How is the Value of a Book Determined?
I was in an undergraduate class in Studies in the Nineteenth Century Novel and the professor asked us, “Do any of you have a library at home that is ‘the work of many generations’?”
He was trying to make the point that, as Elizabeth Bennett had just concluded, to be mistress of Pemberley (and all of its books) might be something. My professor had had students further in the school’s more genteel past who had extensive family libraries, but times had changed. Almost no one has an ancestral home with a library, but who among us hasn’t imagined that library from Beauty and the Beast in our own home? The closest we came as a class was that one student’s father was a college professor. As for myself, I was an only child and most of the books in our house belonged to me and no one was jealous of my childhood collection of Fearless novels, though they probably should have been.
I would not call myself a book collector, but that is probably part of the problem. Who do you imagine when you imagine a rare book collector? It’s a man, right? He is probably white, almost definitely rich. He has a large number of pristine leather-bound tomes in the room where he smokes his cigars at night. His books are trophies, like the various animal heads that I imagine hanging in the room with them.
Of course, collecting books is not about simply having a lot of books. Recently, I was able to speak with Vasilis Terpsopoulos, who has worked in the Rare Book Room at the Strand in New York for many years, to get a better idea of who exactly is buying rare books, and what they are buying.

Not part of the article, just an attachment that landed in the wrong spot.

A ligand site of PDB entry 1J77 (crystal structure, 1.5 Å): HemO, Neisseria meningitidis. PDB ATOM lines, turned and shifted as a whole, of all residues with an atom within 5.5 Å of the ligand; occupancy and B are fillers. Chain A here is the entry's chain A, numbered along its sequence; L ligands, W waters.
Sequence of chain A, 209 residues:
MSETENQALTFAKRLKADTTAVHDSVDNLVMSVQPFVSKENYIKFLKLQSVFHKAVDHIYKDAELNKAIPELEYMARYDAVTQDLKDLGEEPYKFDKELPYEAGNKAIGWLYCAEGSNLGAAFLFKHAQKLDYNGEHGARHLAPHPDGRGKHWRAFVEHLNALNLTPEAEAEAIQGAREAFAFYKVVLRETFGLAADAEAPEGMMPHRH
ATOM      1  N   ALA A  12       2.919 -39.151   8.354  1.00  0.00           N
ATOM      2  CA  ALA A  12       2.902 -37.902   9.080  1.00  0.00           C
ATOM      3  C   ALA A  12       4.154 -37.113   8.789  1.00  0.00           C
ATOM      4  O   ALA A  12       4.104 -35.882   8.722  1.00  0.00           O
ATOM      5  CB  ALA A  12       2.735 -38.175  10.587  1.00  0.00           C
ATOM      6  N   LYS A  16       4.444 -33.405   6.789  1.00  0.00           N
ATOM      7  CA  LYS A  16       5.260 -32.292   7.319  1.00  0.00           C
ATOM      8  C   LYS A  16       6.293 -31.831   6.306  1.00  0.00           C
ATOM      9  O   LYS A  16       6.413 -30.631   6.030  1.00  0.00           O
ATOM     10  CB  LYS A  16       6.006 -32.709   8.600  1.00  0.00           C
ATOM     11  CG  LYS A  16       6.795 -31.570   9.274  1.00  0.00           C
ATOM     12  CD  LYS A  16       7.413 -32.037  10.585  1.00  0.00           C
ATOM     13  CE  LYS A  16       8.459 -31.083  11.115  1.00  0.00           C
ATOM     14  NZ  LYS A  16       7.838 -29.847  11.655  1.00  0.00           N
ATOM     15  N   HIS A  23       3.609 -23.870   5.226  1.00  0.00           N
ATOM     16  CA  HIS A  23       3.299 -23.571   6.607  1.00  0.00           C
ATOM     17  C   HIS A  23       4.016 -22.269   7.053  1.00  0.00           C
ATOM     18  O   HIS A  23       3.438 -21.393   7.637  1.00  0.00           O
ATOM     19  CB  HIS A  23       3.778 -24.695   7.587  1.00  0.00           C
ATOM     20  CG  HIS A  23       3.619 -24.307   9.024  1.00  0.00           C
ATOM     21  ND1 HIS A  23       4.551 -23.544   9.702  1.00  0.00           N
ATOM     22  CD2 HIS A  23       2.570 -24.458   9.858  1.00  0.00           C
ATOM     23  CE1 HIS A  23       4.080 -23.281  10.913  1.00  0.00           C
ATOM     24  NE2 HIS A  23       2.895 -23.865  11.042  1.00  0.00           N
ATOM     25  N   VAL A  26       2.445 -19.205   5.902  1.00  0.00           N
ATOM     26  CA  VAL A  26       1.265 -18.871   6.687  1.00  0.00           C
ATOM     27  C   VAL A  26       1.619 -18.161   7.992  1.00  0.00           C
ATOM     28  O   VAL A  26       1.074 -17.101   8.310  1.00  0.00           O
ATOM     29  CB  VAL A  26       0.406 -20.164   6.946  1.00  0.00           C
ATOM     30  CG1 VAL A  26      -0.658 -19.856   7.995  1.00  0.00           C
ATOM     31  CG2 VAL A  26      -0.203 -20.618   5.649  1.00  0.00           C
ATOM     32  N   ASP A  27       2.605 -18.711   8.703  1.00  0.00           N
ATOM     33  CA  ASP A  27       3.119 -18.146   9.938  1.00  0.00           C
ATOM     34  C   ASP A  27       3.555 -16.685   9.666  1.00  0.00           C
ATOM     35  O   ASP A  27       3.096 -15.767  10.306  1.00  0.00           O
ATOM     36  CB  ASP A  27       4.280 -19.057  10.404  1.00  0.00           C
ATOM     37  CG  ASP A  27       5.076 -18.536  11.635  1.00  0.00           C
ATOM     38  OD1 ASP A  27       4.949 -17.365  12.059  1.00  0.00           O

“Most people tend to think of book collecting as collecting literature but that’s only a small part of it,” Vasilis told me. Years ago, collectors tended to have one, two, or three authors whose complete works they were looking to collect. That is no longer the case. People collect in all genres and interesting books appear at all price points. The Strand, for example, has a table of collectable books priced under $50.00.
First Edition vs. First Printing and Other Useful Terminology
To really ascertain the value of your book, you need to secure multiple data points. Vasilis suggested finding book dealer catalogs, records of sales at auction, and even looking at sites like AbeBooks. You might overpay if you stick to the price a book is listed for on eBay.
You should also learn how to read listings of books for sale. For example, a first edition is all copies of a book printed from the same setting of type. A book is still the first edition with each subsequent printing until substantial changes are made to the type, then it becomes a second edition. While first editions can have value on their own, it often depends on the size of the initial print run, or how many copies of the book are in existence.
You might have a first edition of Harry Potter and the Deathly Hallows because you went to a midnight release party in 2007, but the initial print run of that book was 12 million copies in the U.S. alone. If, however, you happen have a first edition of Harry Potter and the Philosopher’s Stone with the young unidentified wizard on the back and a bunch of typos, your book probably does have some value.